This coming weekend, the retailer is calling on customers to help it reach a million before the campaign hits its two-month mark. A special ‘money off' Shwopping event on 21st – 24th June will see customers who shwop receive a £5 money-off voucher when they spend £35 or more on fashion in-store.
On hearing the results, Joanna Lumley said: “I'm thrilled that UK shoppers have become UK shwoppers. We set out to change the way people shop and put an end to clothes going into landfill – half a million items is a great start. We're determined to give every item of clothing a future and help some of the world's poorest people in the process. So, this weekend dig out that old t-shirt you haven't worn for years and give it a new lease of life. Get Shwopping!”
The offer comes as new research commissioned by M&S reveals that fast-fashion has fuelled a nation of ‘one-wear wonders'. Despite the likes of the Duchess of Cambridge and Livia Firth championing repeat wearing, a shocking one in five Britons have admitted to having binned an item after just one wear. At an average cost of £22.73 per discarded item, this equates to over £91 million of perfectly wearable items ending up in landfill every year after only being worn once.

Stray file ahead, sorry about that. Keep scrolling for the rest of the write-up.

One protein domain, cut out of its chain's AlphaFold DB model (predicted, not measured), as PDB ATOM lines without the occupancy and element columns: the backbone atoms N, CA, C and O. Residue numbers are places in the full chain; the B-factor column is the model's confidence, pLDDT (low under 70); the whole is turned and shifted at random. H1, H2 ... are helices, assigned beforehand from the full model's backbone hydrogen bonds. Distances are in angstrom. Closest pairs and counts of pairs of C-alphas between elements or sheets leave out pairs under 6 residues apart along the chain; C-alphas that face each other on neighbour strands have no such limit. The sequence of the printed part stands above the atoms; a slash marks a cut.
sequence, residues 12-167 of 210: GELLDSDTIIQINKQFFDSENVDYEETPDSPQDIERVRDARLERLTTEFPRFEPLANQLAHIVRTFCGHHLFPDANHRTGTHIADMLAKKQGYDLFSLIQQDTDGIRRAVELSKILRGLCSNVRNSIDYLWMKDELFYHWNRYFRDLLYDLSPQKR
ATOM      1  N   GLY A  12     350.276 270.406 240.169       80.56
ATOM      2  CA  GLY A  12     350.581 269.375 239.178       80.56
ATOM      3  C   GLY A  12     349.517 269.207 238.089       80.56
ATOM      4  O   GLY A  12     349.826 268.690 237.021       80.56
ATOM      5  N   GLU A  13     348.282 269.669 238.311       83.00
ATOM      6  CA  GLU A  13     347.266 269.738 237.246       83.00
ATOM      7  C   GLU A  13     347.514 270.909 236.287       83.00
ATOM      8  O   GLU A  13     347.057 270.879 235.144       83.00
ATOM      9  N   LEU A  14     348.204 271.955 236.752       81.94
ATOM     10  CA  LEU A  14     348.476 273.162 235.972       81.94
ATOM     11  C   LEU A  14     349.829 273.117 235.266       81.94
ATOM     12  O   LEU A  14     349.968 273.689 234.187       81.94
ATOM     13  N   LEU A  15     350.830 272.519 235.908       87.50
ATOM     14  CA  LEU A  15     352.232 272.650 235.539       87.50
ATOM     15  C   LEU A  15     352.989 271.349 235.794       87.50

The M&S survey of 2,200 UK consumers conducted by YouGov also revealed that:
Launched in April by Plan A ambassador Joanna Lumley, M&S believes Shwopping can revolutionise clothes shopping by asking consumers to adopt a ‘buy one, give one' mentality and encourage greater sustainability on the high street.
Early results reveal that Cheshunt and Buxton stores are ‘Top of the Shwops', with these stores recording the most shwops in the UK. Other top performing stores are London Colney (St Albans), Bluewater (Kent), Brooklands (Weybridge) and Meadowhall (Sheffield). The top Scottish store is Aberdeen with Wales lead by Talbot Green (near Cardiff) and Northern Ireland, the Abbey Centre store in Belfast.
The campaign aims to put an end to the one billion items currently ending up in landfill every year. All M&S clothing stores now accept used and unwanted items of clothing from any brand, all year round. The ultimate aim for M&S is to collect 350 million items a year – recycling as many clothes as it sells.
Marks & Spencer (M&S)
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